Much to Say About Silence

There is much to think about when it comes to Kenneth MacPherson's Borderline, a silent film about an affair and interracial relationships. The most informal and delineated of these thoughts is the obvious: what was even happening? Perhaps it was the nature of movies and film today; I've never seen a silent film, and this was a weird silent film to start with. It took nearly an hour of me puzzling my thoughts together until I came to something of a conclusion--and even then, I'm still not entirely sure. However, this brings me to my next point: surrealism. Since we're still talking about surrealism this week, I thought about how surrealism worked within the movie to make it several things that perhaps did not belong in conjunction but worked to make some kind of whole. The flashing scenes between body parts--as Lily's post points out, the hands particularly, though also shots that focused on more intimate body parts as well--and people in different rooms was particularly off-putting. Almost so much so that the story of an interracial couple in a 1930 silent film is almost forgotten--at least until characters make racial slurs that remind the audience what the focus of the film is. In fact, the film's use of the body and use of racial tension really isn't all the disconnected as it might seem. The threat of violence seems to underline several scenes, followed by a clenched fist or actual violence between characters (such as with the White married couple, who are violent with each other throughout the film). Interestingly enough, the murder of the white woman is the clearest moment the movie has, if only because the woman's husband is not as unwelcomed in the hotel as Pete, the Black husband who has been cheated on. In this scene, it becomes clear how skewed the movie views society, that a White murderer seems less threatening than a Black man.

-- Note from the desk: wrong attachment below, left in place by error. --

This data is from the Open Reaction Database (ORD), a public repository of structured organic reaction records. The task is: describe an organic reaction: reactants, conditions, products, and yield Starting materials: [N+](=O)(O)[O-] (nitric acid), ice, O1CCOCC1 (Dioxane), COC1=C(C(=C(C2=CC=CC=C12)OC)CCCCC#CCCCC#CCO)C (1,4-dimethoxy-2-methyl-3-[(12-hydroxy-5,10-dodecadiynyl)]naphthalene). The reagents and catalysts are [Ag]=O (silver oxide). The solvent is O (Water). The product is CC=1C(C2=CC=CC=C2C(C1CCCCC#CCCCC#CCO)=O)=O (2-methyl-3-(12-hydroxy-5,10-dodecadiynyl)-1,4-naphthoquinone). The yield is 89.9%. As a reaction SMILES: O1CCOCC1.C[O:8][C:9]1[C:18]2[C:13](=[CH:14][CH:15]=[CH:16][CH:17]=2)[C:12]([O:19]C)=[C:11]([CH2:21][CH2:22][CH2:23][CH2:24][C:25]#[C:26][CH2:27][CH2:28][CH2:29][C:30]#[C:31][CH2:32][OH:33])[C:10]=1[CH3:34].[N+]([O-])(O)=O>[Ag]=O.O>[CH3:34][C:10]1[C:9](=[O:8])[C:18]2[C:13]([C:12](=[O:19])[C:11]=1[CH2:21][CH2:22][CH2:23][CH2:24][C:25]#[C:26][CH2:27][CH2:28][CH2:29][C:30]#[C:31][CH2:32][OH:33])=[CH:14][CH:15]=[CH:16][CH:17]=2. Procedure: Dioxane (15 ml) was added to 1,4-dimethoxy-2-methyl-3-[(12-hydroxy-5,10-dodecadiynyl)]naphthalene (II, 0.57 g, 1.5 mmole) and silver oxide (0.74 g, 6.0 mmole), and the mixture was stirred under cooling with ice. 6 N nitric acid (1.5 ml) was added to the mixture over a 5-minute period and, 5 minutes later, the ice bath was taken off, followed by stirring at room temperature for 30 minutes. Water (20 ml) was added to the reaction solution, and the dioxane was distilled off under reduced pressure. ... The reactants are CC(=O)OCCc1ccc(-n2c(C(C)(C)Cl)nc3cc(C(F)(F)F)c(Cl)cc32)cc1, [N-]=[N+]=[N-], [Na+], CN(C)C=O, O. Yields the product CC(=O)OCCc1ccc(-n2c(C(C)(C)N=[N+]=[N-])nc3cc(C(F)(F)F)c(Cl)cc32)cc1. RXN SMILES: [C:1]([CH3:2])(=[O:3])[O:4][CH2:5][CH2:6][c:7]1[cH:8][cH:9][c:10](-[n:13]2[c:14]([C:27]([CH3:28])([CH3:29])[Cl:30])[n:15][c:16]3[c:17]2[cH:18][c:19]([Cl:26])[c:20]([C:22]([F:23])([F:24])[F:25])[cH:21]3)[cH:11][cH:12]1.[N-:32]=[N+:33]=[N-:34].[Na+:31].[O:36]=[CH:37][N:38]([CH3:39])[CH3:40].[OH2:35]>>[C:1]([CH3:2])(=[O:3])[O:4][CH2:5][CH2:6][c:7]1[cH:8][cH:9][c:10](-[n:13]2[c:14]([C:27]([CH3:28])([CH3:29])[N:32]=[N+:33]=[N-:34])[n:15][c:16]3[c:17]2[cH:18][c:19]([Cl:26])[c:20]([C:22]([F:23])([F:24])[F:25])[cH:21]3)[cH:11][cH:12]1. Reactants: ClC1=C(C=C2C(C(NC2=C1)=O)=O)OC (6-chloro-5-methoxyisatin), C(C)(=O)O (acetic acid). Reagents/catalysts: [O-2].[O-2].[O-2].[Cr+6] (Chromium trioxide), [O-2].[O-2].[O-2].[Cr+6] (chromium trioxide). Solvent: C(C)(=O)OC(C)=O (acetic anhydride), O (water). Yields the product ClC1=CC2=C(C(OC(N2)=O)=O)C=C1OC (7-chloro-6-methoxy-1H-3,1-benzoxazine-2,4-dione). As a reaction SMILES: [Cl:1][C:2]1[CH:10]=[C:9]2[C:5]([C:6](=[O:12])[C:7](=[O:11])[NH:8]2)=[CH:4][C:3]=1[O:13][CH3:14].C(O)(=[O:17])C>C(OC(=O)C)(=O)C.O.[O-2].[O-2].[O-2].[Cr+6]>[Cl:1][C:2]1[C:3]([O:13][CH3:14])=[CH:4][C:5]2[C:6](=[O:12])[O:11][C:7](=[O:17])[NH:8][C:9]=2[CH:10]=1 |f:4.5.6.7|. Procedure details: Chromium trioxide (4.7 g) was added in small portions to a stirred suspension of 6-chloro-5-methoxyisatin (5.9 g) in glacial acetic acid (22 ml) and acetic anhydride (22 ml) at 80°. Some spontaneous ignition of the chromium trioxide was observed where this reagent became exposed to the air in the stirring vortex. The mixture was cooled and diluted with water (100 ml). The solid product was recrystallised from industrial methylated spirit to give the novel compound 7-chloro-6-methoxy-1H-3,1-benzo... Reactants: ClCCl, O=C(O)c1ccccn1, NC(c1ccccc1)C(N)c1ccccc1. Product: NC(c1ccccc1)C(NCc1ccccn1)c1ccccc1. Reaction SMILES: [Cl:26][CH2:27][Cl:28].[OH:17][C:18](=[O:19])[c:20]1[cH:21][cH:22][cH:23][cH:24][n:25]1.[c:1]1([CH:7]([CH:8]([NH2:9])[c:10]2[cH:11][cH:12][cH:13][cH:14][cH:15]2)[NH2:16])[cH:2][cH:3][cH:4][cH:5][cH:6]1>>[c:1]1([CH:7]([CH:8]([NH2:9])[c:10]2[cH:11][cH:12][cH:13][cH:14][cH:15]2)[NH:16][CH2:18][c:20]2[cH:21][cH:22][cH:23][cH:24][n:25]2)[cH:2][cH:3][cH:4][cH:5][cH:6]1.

Other than that, I'm curious as to how surrealists viewed women in context with their movement. The sources we had read for surrealism mentioned little of the women artists of that time period, and in the two surrealist films we have watched, women seem to be the "causation" behind psychological breaks from reality. And if my own thoughts seem a little scattered tonight, then perhaps it is only in reaction to surrealism itself: the things that probably shouldn't go together making some sort of cohesive whole.


I'd like to make a late addition, which is that in reading the articles and essays for this week, I realized that Eslanda Robeson, who plays Adah in the novel, is actually descended from Black slaves. This is my mistake.